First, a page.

About one such individual, a corrupting influence in the world of theater, I wrote:
I feel sorry for the man and for those bereaved that knew him, but I believe that his sort of "pay to play" purveyor has been an unmitigated disaster to the American theater. Accusation of harboring "sour grapes" has been levelled against me in the past for expressing this kind of view, but the idea that I should have to pay thousands of dollars just to possibly see a play produced is unconscionable. Even by this laudatory article you can see that he promoted an utterly fallacious idea about about what theater is or—more pointedly—how drama operates. The play (script) is not something done by a roomful of people; the playwright gives it over to them to make what they will of it. Hence the idea of specialization or even of expertise: each contributor (to what finally appears on the stage) has his own special function and there are severe—essentially uncrossable—demarcations between them. This is not to undermine collaboration; this is the essence of collaboration.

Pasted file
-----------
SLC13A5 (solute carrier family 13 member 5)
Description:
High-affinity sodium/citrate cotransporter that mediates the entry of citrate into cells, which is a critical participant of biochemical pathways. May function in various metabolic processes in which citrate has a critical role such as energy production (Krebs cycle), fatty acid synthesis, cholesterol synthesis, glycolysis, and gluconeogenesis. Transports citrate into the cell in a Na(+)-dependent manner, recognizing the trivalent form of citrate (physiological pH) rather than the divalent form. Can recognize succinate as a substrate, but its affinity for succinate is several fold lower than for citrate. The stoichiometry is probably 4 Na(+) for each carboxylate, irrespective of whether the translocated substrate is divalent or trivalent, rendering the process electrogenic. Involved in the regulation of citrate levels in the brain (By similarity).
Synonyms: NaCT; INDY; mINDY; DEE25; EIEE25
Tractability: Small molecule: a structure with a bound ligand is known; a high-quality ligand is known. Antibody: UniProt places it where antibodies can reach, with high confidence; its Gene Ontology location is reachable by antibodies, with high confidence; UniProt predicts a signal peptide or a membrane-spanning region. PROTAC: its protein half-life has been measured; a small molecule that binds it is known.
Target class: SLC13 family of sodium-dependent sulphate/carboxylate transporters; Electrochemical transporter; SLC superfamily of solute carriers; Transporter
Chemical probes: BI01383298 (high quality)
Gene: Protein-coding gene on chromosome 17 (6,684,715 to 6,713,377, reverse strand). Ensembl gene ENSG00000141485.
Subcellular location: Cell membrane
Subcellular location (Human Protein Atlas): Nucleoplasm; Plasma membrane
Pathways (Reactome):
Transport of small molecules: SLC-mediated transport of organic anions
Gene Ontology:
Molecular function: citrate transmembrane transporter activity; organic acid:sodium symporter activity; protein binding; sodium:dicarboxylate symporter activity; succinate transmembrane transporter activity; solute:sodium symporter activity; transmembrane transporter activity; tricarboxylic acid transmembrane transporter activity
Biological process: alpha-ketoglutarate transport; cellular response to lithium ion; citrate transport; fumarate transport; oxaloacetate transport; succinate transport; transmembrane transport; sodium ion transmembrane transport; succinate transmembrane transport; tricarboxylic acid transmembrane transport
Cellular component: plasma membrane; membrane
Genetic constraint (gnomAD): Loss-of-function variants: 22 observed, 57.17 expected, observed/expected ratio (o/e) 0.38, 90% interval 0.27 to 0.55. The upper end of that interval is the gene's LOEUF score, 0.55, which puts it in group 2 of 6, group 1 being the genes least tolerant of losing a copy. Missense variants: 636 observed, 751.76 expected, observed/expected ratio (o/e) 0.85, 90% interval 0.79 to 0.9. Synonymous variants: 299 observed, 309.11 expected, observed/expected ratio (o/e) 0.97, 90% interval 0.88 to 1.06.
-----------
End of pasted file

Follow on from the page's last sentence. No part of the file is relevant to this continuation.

It would be a futile exercise (that is to say, pointless) to dismantle all of this article's "learned things" and demonstrate why they are wrong (in some cases exactly wrong), but one can only hope that the creative ferment or enthusiasm that he is said to have instilled in large numbers of people will have a positive effect in the long run. I don't generally endorse pablum peddlars but at least he was not working on Wall Street.